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October 2, 2014

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Metro Police arrest judge’s son in Bellagio casino robbery

Image

Surveillance video images of an armed man who police believe robbed the Bellagio and Suncoast casinos. The Suncoast robbery is at the left and right, and Bellagio is in the center.

Updated Thursday, Feb. 3, 2011 | 7:46 p.m.

Bellagio robbery

KSNV coverage of arrest in $1.5 million robbery at the Bellagio, Feb. 3, 2011.

Click to enlarge photo

Anthony M. Carleo

Metro news conference on arrest

Robber Flees the Bellagio

Anthony Carleo, the 29-year-old judge’s son suspected of stealing $1.5 million worth of chips from the Bellagio during a brazen armed robbery, expressed his desire to “come up with some very big money” at the very casino he allegedly robbed days later, according to an arrest report released Thursday.

Metro Police said Carleo proceeded to rob the casino Dec. 14, setting in motion seven weeks of gambling, peddling chips and extended stays at the Bellagio until his arrest Wednesday night on the casino floor.

The arrest followed an extensive investigation into the headline-grabbing robbery at one of the Strip’s most recognizable casinos.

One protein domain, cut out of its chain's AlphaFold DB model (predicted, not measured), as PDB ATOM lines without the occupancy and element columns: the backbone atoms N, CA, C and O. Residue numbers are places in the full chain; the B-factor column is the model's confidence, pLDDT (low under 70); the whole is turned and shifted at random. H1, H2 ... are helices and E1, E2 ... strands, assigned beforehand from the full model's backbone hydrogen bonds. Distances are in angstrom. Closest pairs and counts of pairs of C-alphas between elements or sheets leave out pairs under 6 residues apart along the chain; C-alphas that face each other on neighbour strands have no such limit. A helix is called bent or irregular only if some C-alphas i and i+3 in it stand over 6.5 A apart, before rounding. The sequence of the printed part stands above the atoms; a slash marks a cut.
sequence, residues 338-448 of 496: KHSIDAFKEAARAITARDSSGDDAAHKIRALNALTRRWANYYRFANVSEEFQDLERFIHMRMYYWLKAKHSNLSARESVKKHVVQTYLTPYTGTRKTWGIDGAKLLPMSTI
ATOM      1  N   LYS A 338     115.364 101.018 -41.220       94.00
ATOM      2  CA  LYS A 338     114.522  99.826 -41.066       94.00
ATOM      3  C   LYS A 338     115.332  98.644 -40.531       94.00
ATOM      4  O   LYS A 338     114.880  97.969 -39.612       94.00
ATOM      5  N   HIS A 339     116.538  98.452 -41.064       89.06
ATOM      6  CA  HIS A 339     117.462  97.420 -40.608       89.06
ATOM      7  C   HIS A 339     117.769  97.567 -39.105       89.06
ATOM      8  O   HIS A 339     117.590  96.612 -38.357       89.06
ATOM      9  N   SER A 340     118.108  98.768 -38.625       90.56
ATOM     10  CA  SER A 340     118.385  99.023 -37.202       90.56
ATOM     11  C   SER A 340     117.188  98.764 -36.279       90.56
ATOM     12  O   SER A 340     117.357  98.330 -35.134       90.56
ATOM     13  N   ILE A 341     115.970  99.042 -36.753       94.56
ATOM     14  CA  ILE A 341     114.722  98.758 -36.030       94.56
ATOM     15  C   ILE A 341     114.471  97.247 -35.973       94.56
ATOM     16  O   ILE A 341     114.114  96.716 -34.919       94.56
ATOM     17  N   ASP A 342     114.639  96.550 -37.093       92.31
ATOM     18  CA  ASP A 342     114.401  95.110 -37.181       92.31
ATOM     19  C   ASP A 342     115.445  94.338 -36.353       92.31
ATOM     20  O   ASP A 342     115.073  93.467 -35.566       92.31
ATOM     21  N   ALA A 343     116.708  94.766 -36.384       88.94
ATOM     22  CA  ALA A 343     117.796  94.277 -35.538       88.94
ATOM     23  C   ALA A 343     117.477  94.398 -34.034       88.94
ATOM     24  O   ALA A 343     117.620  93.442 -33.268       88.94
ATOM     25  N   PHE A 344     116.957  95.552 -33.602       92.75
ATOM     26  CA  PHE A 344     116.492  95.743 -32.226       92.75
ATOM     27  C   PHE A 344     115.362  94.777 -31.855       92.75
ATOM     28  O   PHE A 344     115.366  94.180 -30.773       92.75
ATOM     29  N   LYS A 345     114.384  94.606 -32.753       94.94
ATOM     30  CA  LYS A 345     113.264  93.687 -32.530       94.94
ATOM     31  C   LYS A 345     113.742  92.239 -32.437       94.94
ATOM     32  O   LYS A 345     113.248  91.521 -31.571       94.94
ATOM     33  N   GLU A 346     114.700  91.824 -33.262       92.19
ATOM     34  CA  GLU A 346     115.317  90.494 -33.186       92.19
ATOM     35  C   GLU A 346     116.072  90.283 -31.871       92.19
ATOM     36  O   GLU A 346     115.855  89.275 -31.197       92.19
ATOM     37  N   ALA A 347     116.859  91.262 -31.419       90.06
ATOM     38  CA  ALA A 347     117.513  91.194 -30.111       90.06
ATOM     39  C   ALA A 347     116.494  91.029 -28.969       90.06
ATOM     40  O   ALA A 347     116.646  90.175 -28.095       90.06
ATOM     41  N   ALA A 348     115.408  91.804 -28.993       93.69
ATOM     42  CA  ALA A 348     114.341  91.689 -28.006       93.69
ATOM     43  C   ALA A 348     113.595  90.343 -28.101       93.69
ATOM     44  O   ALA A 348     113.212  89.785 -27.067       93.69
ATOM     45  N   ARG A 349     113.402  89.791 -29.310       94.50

Carleo, the son of a Las Vegas Municipal Court Judge George Assad, was arrested and booked on counts of robbery with the use of a deadly weapon and burglary with use of a deadly weapon, police said. He was being held without bail at the Clark County Detention Center.

Metro Lt. Ray Steiber said during a news conference that Carleo was arrested while staying at the Bellagio after an undercover police investigation.

He said police recovered $900,000 worth of chips and have accounted for another $300,000 in chips.

The arrest report details an extensive investigation crossing state lines as several people came forward with tips implicating Carleo in the robbery. Police allege Carleo admitted to his involvement after being taken into custody.

The first of the missing high-value chips surfaced when a Salvation Army bell-ringer tried to cash in a $25,000 chip at the Bellagio on Dec. 23. After raising suspicion, the bell-ringer told security a stranger had given him the chip while he was tending a donation kettle between the MGM Grand and New York-New York.